What are the critical differences between first and second generation rights, and do those differences make second generations rights less important or enforceable? There is a striking difference between the contextual generations of human rights in the primary form of freedoms from versus freedoms to that apply to global citizens. First generation rights are a logical genesis for human rights as they answer the dynamics between actors in a social contract. However, in application first generation rights are given more legitimacy than second generation rights causing profound divisiveness in the international community.
The systemic competition between actors present in Capitalism, which fuels modern Globalization, brings the international community much closer together but also magnifies the separation between communities that are critical for Capitalism to work properly. Global market dynamics create a warped sense of social dislocation that allows the international community to see inequality first hand while also being apathetic to inequality in the same breath. While we cannot spirit away Capitalism and Globalization, nor should we want to, the inherent biases present in these two paradigms are the core threat to human rights and to reducing the divide between first and second generation rights.
Have the worst wounds of the crisis been avoided? We might have cauterized the injury with an infection still inside. To name a few: advanced economies, the European Union (EU) and emerging nations face dire economic imbalances; archaic geopolitical style maneuvering is occurring at rising rates in Eastern Europe while Africa and the Arab region are bleeding migrants in alarming numbers. Even if you do not add in a changing climate, these relations will not equal a description of ‘smooth sailing’ for global economics in the foreseeable future. At the very least, they show an expressed need to move away from crisis economics as a ‘new normal’ and return to the ability to use conventional Keynesian models of economics. If taken as critical, as they should be, there is a need for broad structural changes that would see new models of economics that temper global arrangements in exchange for a more powerful state.
To Build a Review of Dead Aid
Dambisa Moyo confounded developmental economists and academia in 2009 with her pointed critique of the assistance regime surrounding development in sub-Saharan Africa when she published Dead Aid. Since that time, the ideas professed by Moyo have been considered rather profound yet divisive. Niall Ferguson sums up the initial basic question Moyo asks in his foreword to Dead Aid. Ferguson states, “why, ask Moyo, do the majority of sub-Saharan countries ‘flounder in a seemingly never-ending cycle of corruption, disease, poverty, and aid-dependency, despite the fact that their countries have received more than US$300 billion in development assistance since 1970” (Ferguson, 2009). Moyo claims within the writings of Dead Aid that the support or aid given to sub-Saharan Africa has failed in its scope by making the region poorer and that there are alternatives to the regime of assistance. This essay will summarize and critique Dead Aid but also apply the findings to the broader debate on global integration. Moyo gives readers within Dead Aid a particular insight into the duality between ‘no-strings’ attached foreign direct investment (FDI) typified by the Eastern style of support to the Western ideology of democracy building as a contingency to aid.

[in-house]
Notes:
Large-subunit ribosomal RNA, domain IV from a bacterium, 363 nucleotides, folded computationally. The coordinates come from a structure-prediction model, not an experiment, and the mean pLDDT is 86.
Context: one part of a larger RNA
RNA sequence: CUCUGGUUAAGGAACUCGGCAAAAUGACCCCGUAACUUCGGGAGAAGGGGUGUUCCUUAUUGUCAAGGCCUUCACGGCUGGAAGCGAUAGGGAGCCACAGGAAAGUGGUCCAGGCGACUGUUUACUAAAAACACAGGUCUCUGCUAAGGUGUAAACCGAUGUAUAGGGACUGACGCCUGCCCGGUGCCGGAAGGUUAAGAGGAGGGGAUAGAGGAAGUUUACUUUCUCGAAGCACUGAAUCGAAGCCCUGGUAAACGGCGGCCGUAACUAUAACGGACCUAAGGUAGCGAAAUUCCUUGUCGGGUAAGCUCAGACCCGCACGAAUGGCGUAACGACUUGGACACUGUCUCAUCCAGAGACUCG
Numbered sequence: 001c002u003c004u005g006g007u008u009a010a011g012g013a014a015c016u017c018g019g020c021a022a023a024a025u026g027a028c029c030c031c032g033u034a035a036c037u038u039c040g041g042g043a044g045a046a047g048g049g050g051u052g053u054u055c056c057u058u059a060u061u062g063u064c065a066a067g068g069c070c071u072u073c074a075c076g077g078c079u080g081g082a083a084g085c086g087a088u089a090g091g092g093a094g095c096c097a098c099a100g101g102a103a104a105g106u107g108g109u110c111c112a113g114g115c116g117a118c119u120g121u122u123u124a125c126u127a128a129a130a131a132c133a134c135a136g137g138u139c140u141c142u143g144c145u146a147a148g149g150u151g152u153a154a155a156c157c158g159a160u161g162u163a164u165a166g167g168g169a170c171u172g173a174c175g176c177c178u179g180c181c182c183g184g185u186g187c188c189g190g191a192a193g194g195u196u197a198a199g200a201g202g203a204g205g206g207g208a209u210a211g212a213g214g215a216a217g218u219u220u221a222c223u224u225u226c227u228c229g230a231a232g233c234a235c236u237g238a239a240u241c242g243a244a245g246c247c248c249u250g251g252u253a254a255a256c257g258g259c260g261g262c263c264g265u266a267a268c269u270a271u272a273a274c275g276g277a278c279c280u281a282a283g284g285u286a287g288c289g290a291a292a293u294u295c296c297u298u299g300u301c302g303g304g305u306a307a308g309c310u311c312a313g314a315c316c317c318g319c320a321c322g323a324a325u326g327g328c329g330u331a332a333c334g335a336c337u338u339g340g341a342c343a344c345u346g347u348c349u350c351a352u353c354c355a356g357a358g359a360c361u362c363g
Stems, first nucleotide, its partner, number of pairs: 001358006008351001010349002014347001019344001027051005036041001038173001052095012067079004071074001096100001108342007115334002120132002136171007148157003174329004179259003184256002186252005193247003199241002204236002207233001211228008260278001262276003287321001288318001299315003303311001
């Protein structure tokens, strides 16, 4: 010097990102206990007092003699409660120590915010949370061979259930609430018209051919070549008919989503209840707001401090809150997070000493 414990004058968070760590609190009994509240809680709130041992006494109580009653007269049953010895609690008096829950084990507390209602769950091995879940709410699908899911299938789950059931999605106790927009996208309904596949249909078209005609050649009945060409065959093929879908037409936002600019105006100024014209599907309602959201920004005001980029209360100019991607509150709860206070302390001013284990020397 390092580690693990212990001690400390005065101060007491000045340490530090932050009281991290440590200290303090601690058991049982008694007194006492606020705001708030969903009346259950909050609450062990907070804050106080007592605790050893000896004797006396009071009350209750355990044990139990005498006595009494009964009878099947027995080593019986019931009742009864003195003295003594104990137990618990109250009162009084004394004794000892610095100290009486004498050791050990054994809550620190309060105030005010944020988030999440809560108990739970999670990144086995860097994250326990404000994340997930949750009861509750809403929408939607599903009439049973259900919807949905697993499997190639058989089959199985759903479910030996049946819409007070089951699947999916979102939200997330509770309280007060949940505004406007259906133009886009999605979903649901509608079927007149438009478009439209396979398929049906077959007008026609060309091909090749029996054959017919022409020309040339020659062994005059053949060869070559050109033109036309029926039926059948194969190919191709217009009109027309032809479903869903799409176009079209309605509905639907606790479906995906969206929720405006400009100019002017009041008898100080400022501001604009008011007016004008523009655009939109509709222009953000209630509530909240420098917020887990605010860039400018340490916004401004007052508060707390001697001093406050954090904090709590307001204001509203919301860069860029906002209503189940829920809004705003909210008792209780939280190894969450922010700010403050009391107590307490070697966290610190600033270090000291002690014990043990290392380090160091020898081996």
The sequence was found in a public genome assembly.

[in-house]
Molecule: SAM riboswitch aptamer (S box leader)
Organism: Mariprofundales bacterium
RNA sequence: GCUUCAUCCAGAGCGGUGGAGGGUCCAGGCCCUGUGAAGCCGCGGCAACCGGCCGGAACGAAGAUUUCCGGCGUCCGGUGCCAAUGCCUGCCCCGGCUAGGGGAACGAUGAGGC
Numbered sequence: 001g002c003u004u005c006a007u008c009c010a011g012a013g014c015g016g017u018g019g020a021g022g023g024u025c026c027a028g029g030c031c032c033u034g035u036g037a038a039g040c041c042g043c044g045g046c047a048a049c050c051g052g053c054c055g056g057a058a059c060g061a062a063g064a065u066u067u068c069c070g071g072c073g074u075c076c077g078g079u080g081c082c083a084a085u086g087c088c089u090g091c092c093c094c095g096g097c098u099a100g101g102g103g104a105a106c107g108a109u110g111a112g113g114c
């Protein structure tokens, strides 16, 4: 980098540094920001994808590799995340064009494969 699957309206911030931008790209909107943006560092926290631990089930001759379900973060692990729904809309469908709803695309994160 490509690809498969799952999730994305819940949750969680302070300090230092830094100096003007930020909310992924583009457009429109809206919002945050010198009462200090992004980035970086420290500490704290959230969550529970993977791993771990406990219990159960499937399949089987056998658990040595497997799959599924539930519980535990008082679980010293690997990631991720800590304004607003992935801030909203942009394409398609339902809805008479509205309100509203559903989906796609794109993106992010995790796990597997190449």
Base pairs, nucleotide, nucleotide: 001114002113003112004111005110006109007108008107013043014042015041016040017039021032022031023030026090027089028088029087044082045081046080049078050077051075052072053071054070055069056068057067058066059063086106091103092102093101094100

Before diving into the summary and critique of Dead Aid, a few words on the uniqueness and background of Dambisa Moyo are in order. Moyo has a few significant benefits to the majority of theorist’s writing about sub-Saharan Africa. In borrowing from and summarizing Ferguson’s foreword to Dead Aid, Moyo is a black female born and raised in Zambia, a sub-Saharan African nation (Ferguson, 2009). On those merits alone she represents a perspective that should not be ignored. However, her education and career have taken her from places like Havard University all the way to Oxford University, and then to the professional world of economics with Goldman-Sachs for eight years in New York City (Ferguson, 2009). With her education and personal demographics, readers can see how she developed quite visceral views to aid in sub-Saharan Africa.
International Political Harmony:
A Chinese Creation
This essay attempts to argue that China’s international political economy (IPE) reflects a new understanding of international relations theory (IRT) that can be partly defined by Western ideologies but constitutes an independent approach. China’s approach to global trade in the 21st century does possess numerous threads of thinking that resemble the Western IRT of Realism, Liberalism, and Marxism. None of those ideas can stand alone and adequately define how China assesses or acts about the phenomenon of globalization. Viewing China as a constructivist would, through identity and perspective, you can begin to see how Chinese thinkers are developing IRT through a uniquely Chinese narrative. Using resources about a perceived trade war with the United States will highlight the possible development of a new IRT built upon harmony and not solely based on the spectrum between self-interest and cooperation.